Another really good interview on the Country Gold podcast is the Brothers Osborne episode. The brothers, without prompting from Terry, brought upthat they can’t understand why female artists aren’t being played on radio.

  2. I thought the estimate of songwriters leaving Nashville under “Songwriting exile from Music Row” was kind of high but them i found this:

    Nashville Has Lost More Than 80 Percent of Its Professional …
    https://www.musictimes.com › Buzz › Genres

    Jan 9, 2015 – But a great feature from The Tennessean demonstrates that things aren’t so rosy … That number comes from the Nashville Songwriters Association.

  3. I don’t think there is one singular moment where or when the number of women getting country radio airplay fell so precipitously, but probably at least three separate moments. One of them was, in my opinion, the ultra-patriotic fervor that came in the wake of 9/11, which led to Toby Keith’s “Courtesy Of The Red, White, And Blue”. Another was the Dixie Chicks’ “incident” in London, which led to their stuff being removed from country radio, possibly for all time. And a third may have been the “Muzik Mafia” of Big & Rich, which was country’s first flirtation with rap (“hick-hop”, perhaps?), and arguably the forerunner of Bro-Country.

    Another problem, however, is that the country music industry and its lsbel chiefs, both before and after digital downloads, have considered country a largely singles-driven format, while Trisha has primarily been an album artist in the manner of Linda, whose career was driven by albums even more than by hit singles. I don’t think Nashville gets that; in fact, I don’t think they have ever gotten it.

  4. I don’t think there is one singular moment where or when the number of women getting country radio airplay fell so precipitously, but probably at least three separate moments. One of them was, in my opinion, the ultra-patriotic fervor that came in the wake of 9/11, which led to Toby Keith’s “Courtesy Of The Red, White, And Blue”. Another was the Dixie Chicks’ “incident” in London, which led to their stuff being removed from country radio, possibly for all time. And a third may have been the “Muzik Mafia” of Big & Rich, which was country’s first flirtation with rap (“hick-hop”, perhaps?), and arguably the forerunner of Bro-Country.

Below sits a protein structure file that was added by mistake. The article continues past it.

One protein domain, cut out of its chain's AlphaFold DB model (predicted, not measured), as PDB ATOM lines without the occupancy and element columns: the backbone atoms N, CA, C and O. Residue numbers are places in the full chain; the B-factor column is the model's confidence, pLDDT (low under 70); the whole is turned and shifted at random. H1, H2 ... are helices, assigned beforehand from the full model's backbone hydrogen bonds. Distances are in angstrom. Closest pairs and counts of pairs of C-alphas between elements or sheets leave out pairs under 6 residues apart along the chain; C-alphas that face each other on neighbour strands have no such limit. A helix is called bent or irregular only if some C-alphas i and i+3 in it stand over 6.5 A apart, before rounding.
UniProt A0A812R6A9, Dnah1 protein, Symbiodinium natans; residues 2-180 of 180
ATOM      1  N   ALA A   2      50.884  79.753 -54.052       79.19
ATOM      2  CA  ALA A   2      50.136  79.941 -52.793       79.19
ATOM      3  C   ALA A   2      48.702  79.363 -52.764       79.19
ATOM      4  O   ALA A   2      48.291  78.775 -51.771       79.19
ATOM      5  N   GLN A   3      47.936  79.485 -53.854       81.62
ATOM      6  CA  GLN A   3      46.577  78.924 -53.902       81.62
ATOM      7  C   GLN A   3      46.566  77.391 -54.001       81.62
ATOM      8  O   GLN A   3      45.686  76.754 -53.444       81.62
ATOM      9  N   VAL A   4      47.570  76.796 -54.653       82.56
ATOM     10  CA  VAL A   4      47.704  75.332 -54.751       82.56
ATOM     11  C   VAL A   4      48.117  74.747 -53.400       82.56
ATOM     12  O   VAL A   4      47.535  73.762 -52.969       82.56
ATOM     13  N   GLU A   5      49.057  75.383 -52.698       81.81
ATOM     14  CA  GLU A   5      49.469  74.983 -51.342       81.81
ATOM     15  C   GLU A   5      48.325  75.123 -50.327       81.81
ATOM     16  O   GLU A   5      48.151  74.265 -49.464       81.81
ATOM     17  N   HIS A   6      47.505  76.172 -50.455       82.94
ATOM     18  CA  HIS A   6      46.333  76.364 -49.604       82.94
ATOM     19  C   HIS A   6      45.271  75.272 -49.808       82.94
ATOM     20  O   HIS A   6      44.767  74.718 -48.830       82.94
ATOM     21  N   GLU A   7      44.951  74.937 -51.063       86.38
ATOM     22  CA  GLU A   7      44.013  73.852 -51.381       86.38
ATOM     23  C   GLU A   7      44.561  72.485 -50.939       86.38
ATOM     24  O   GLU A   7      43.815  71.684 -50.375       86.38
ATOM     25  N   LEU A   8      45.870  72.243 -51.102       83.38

So basically, 9/11 led to the decline of women on radio?

    Also: I never voluntarily listen to podcasts, so I haven’t heard this, but Trisha does make some good points. Personally, I think that instead of her husband getting into vinyl with his Legacy box set, he should’ve done the LP reissues album by album, day and date with reissues of Trisha’s work. But hey, as long as it gets more Nineties country onto vinyl beyond the jukebox-only 45s of the era… (yes, record labels were still releasing vinyl in the CD era.)

    And could this new country record she’s promising in the fall be the one she’s been trying to get off the ground for years, with Lucie Silvas songs, as mentioned in her entry in the 100 Greatest Women 10th Anniversary Edition?

  5. 9/11 had nothing to do with the decline of female voices on the radio.

    It was the rise of bro-country and metro-bro that caused the present situation along with the loss of any modern traditionalists.

    Frankly, it is quite annoying how singers like Josh Turner and Joe Nichols basically have been exiled from radio because of their sound but few, if any country music journalists outside of Saving Country Music, care that the traditionalist sound is almost extinct on the dial. That is a bigger concern than just gender. We need traditionalists; be them all male or all female.

Leave a Reply

Your email address will not be published.


*


This site uses Akismet to reduce spam. Learn how your comment data is processed.